Schooling comes in many forms -- from traditional K-12 education to college and the pursuit of advanced degrees. Learn all about schooling here.


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Is It Time to Seriously Consider an Online School for Your Child?

Are you considering a straight-up online school for your child? Here's what you need to know before you make the switch.

What's the Difference Between a College and a University?

The decision about whether to attend a college or a university is largely a matter of preference, but how do you know which is the better choice for you?

Why Do Colleges Hand Out Honorary Degrees?

The very first honorary degree on record was a brazen attempt to score points with a wealthy and politically connected bishop in 1478. Not much has changed since then.

Cheaters Never Win? Many U.S. High School Students Disagree

In a study on academic integrity, 59 percent of high school students admitted cheating on an exam, and 34 percent admitted to doing it more than twice.

Bullying More Likely in Less Crowded U.S. States

Louisiana has the dubious honor of being the U.S. state with the biggest bullying problem.

LSAT, Law Schools Just Aren’t That Into You Anymore

The decades-old LSAT test is losing its hold on law school admissions. What will this mean for prospective graduate students?

The Case for Kids Walking to School by Themselves

It used to be common for kids to walk to school by themselves but not any more. A study found several benefits when children walked unaccompanied.

How Title IX Works

Title IX opened up access to collegiate sports for American girls and women when it was signed into law in 1972. But what has changed since then and what does the future hold for Title IX?

U.S. Charter Schools Tied to Controversial Turkish Cleric

Secretive Turkish cleric Fethullah Gulen is the leader of a politically powerful Turkish religious movement — and head of the largest chain of charter schools in America.

How Internships Work

Internships can be valuable for students across many fields. But how do you go about finding one and should you insist on being paid?

Are School Dress Codes Biased Against Girls?

Do public school dress codes and uniforms have any real value or are they sexist and arbitrary?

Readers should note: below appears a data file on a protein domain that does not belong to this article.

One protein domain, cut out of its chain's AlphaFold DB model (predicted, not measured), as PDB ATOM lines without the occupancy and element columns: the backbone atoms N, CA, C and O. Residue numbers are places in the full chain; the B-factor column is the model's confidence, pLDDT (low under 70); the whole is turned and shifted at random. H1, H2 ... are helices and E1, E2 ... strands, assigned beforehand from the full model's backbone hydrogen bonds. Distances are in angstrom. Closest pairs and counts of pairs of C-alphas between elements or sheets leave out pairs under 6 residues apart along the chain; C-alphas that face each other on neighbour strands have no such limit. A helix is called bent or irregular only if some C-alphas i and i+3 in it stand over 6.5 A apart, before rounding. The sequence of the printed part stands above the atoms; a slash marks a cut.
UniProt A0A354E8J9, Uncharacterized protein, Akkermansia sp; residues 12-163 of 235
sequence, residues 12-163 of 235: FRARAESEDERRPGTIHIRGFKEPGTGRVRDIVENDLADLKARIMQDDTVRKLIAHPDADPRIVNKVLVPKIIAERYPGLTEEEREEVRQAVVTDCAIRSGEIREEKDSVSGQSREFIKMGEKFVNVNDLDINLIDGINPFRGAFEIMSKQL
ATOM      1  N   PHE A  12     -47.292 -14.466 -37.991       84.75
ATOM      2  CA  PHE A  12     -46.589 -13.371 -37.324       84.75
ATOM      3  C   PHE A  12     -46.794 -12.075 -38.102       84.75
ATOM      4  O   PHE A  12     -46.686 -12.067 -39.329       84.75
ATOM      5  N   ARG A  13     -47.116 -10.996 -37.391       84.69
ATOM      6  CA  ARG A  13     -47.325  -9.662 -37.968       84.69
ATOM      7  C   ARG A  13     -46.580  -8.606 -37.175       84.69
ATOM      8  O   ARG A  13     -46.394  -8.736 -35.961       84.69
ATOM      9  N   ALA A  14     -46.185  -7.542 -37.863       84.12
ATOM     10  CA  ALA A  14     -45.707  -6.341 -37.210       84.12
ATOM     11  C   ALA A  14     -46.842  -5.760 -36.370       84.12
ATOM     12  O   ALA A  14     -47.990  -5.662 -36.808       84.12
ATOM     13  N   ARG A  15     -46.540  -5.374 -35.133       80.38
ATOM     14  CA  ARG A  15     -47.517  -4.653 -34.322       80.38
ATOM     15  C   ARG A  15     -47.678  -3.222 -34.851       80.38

Despite Benefits to Teens, Half of Parents Oppose Later School Start Times

Experts advocate teens start school slightly later in the morning, but not all parents give the idea a passing grade.

What Makes One Pencil Superior to Another?

Not all pencils are created equal. There's a reason why teachers and school supply lists might specify a specific pencil brand.

High Schools Are Allowing Sleep-deprived Students to Take Midday Naps

For tired teen students, a snooze during the school day can offer a much-needed pick-me-up.

When College-bound Kids Have Their Acceptances Revoked

Ever year, millions of high school seniors lose interest in school after they get into college. And every year, some of those students see those acceptances vanish.

U.S. Public Schools Are Suspending Millions of Students, With Little Reward

A whopping 2.8 million students were suspended in the '13-'14 school year, which is likely more detrimental than beneficial to society.

How Do Kindergartners Decide Who Is 'Smart'?

And, for that matter, how do kindergarten teachers decide which students are smart?

Students Are Inspired by Science, Thanks to Class Zebra Fish

A five-year study of the BioEYES program found that students get excited about science when they get to work hands-on with growing zebra fish.

Ph.D. Students Hold Interpretive Dance-off — and It's Great

The Dance Your Ph.D. contest asks students to create a dance explaining their research. This year's winner had some major boogeying and a cow heart valve doing the worm.

Encouraging Words Can Change the Trajectory of Female STEM Students

Talk about minimal input for maximum result. An Arizona State University study found that encouragement from a female role model could keep some girls from dropping out of STEM classes.

Who Says All Learning Should Happen in Schools?

Researchers are figuring out cool ways to spur conversation between kids and caregivers. And all that talk can really help kids' language development.

6 Ways U.S. Academic Labor Practices Are Seriously Shady

Students might be shocked to learn how little most of their professors are paid or that others have to raise funds for their own salaries.

How Gap Years Work

Students in the U.S. haven't been as quick to adopt the post-high-school gap year as their international counterparts. While that time off isn't ideal for everyone, it has some very real advantages.

Rising Neighborhood Inequality in U.S. Driven by Parents With Young Children

For the past 40 years, U.S. neighborhoods have become increasingly segregated by income. Are school districts and mobile wealthy parents balkanizing our country?